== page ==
Semiconductor issue | India in talks with Taiwan to bring chip manufacturing in South Asia

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Almost all of the world’s semiconductors – the foundation of every-day electronics – are made by one company, Taiwan Semiconductor Manufacturing Co. (TSMC). But as demand for chips increases exponentially with the relentless march of technology, the company’s dominance puts the world in a vulnerable position as Taiwan remains the focal point of tensions between the US and China, which claims Taiwan as its own territory. In recent weeks, India and Taiwan have been working on a deal to bring chip manufacturing to South Asia. (Image: News18 Creative)

The trade talks between India and Taiwan come at a time when democracies across the world are boosting economic and military links to stand up against an increasingly assertive China. (Image: News18 Creative)

Taiwan’s world domination. (Image: News18 Creative)

TSMC has become indispensable to both US and China. (Image: News18 Creative)

TSMC invests heavily in cutting-edge chip factories (known as fabs). It has also stopped cutting prices. TSMC can charge between twice and three times as much per silicon wafer made using its most advanced processes, compared with what the next-most-advanced technology will fetch. (Image: News18 Creative)

Over the past few years, TSMC has increased its R&D spending. (Image: News18 Creative)

India, Taiwan May Ink Mega Deal to Set Up Chip Manufacturing Plant. Here’s Why it’s Global Rescue

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In order to address the global semiconductor chip shortage issue, India is in talks with Taiwan. According to an exclusive report by Bloomberg, this could bring chip manufacturing to South Asia along with tariff reductions on components for producing semiconductors by the end of the year.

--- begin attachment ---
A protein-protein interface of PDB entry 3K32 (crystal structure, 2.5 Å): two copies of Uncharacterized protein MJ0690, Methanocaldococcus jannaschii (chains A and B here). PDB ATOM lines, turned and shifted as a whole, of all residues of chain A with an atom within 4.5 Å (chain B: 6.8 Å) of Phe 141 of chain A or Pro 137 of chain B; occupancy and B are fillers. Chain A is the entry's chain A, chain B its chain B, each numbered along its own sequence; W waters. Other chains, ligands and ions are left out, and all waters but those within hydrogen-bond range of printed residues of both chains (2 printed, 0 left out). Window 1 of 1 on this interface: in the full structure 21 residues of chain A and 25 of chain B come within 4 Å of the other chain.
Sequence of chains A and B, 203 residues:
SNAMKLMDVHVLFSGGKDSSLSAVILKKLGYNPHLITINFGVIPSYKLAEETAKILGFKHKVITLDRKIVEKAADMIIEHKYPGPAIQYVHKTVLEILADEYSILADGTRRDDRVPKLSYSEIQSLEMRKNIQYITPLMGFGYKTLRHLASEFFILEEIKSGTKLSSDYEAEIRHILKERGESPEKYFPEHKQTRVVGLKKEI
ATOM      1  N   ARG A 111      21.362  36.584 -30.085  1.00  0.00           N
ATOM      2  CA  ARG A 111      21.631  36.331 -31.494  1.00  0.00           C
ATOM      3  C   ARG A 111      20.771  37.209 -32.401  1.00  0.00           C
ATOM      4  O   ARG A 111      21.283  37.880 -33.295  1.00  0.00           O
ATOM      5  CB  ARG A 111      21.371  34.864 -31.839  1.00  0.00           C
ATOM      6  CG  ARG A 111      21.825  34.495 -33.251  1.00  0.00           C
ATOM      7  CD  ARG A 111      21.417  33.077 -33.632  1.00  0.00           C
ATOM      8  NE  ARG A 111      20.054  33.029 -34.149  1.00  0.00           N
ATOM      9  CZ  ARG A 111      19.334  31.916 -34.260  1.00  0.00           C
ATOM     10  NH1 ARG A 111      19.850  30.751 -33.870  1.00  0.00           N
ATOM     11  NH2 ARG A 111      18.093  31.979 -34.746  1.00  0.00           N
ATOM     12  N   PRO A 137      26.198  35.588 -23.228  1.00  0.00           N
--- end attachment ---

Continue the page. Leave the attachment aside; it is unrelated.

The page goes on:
The Bloomberg report said that officials in New Delhi and Taipei have met in recent weeks to discuss a deal that would bring a chip plant worth an estimated $7.5 billion to India to supply everything from 5G devices to electric cars

World leaders and executives at multinational corporations have been worried about the global scarcity of semiconductors, which has hit manufacturing and sales in numerous countries and no early solution is in sight.

Here’s a closer look at the crisis:

What caused the semiconductor shortage?

Semiconductors, or chips, have properties that are somewhere between conductors and insulators. Usually made of silicon, they are used to power a wide range of devices - cars, laptops, smartphones, household appliances and gaming consoles.

These tiny objects perform a host of functions such as powering displays and transferring data. So, a supply crunch has a consequent impact on sales of cars, fridges, laptops, TVs and other electronic devices.

Manufacturing cannot be increased on short notice. As a Bloomberg report points out, making chips is a complex process that takes months.